New data says fewer Ontarians are seeking mental health

Services are helping those who use them

As more details emerge about the psychological impact of COVID- 19, CMHA Lambton Kent is encouraging anyone who is struggling with mental health and addiction issues at this time to reach out and seek help.

The call comes as new provincial data this week showed that far fewer people with a mental health condition have been seeking formal supports since the crisis began.

In the first of three polls by Pollara Strategic Insights on behalf of Canadian Mental Health Association (CMHA), Ontario Division, only 13% of Ontarians who identified as having a mental health condition said they’ve accessed mental health supports since the outbreak, compared to 39% before the pandemic.

Further, nearly one-third (31%) of those diagnosed with a mental health condition feel they do not have all the supports they need.

On the flip side, 77% of those who have accessed mental health supports during the outbreak has found these supports to be helpful.

%Also of interest is that 41% of the general population in Ontario wish they had someone to talk to about the things that are worrying them now, and 43% do not feel confident in their ability to find mental health supports.

“Our polling data suggests people don’t know where to find mental health and addictions resources or are just hesitant to reach out, but those who are reaching out and getting the help they need are being effectively supported,” said CMHA Lambton Kent CEO Alan Stevenson.
“Despite the limitations that come with physical distancing and isolation, the CMHA has found ways to continue providing support to our clients. This may be in person with the appropriate safety precautions, by phone, videoconferencing or other means,” Stevenson said. “Help is still available and CMHA is here with our programs and services.

”Looking ahead, the Pollara research shows that seven out of 10 Ontarians (69%) believe the province is headed for a “serious mental health crisis” as it emerges from this pandemic and nearly eight of out 10 (77%) say more mental health supports will be necessary to help society.

“In order to meet an upcoming mental health crisis coming out of COVID-19, community mental health agencies need increased investment from government,” Stevenson said. “The province has promised $3.8 billion over 10 years for mental health and addictions service but the investment has been slow to materialize.”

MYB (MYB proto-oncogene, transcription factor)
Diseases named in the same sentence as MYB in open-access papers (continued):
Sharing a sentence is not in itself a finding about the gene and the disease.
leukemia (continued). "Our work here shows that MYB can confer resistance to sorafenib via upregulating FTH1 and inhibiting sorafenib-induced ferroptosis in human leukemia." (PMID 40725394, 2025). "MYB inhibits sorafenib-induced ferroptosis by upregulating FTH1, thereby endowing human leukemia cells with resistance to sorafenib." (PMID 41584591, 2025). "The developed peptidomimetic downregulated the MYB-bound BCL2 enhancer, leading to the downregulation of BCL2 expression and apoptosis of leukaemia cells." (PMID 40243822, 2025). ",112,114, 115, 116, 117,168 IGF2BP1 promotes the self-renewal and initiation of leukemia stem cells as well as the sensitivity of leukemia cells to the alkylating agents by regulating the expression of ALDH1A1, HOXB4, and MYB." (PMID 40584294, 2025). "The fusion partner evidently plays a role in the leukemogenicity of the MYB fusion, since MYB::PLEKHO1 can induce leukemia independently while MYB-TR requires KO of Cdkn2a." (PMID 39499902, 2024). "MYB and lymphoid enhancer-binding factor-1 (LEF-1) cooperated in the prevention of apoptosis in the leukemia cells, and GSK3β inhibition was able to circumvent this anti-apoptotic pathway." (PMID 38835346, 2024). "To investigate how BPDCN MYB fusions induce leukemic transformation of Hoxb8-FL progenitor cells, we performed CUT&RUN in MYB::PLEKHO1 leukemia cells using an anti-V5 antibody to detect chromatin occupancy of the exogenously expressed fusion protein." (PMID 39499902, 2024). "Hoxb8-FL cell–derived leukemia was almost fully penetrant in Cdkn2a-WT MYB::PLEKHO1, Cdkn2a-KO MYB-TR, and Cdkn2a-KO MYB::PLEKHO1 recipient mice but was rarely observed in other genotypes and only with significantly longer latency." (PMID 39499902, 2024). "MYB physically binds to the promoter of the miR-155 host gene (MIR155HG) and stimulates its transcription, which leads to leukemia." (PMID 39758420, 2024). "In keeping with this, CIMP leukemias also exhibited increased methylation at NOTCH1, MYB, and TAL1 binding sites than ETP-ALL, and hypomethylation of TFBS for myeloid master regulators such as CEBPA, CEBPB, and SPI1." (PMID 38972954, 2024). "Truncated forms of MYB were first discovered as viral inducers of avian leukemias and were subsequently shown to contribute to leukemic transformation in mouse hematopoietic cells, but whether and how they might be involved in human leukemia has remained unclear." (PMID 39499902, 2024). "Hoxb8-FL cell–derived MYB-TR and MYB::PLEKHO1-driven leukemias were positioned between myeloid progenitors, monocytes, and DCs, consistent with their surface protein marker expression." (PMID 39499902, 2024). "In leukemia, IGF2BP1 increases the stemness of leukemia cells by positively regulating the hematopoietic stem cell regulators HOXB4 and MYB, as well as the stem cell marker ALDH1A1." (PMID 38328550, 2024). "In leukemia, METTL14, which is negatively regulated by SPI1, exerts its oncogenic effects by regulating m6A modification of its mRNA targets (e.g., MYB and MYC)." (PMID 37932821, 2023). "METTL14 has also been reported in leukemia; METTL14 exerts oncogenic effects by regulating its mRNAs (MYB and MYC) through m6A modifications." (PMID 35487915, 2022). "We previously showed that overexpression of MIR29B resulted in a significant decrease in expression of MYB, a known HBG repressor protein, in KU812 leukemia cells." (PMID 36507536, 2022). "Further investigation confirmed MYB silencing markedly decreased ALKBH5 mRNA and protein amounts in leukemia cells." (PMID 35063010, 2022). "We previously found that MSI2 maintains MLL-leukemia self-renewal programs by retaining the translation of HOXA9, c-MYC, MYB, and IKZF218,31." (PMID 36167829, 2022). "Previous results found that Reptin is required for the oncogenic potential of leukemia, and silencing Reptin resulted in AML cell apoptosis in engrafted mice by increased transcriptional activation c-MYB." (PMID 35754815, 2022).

Additional findings from the Pollara research about mental health and addictions:

  • While 43% of Ontarians do not feel confident in their ability to find supports if they were needed, 44% do.
  • The things we recommend to stay mentally healthy are taking a hit. For example, 36% of Ontarians say their diet has gotten worse, while 48%say exercise habits have worsened.
  • A quarter (23%) of Ontarians are consuming more substances such as alcohol, tobacco or cannabis. Among those who are consuming these substances, 29% have changed the time of day when they consume.
  • Despite trying to make a daily routine, 59% are finding it hard to be productive while in self-isolation. This is true of those who are currently employed and those not working.
  • 29% of those who have been diagnosed with a mental health condition say they’ve had issues accessing the supports they need during this time.

Pollara’s online research of 1,001 Ontario residents over 18 was conducted from April 16-23. It carries a margin of error of ± 3.1% 19 times out of 20.

Two more surveys will follow in the coming months as restrictions loosen around COVID-19 and the economy continues to re-open during this unprecedented time. CMHA Ontario is looking to evaluate how Ontarians’ perceptions of their mental health are changing as they come out from the pandemic.

Read CMHA Ontario’s news release: New data shows a majority of Ontarians believe mental health crisis will follow COVID-19 impact

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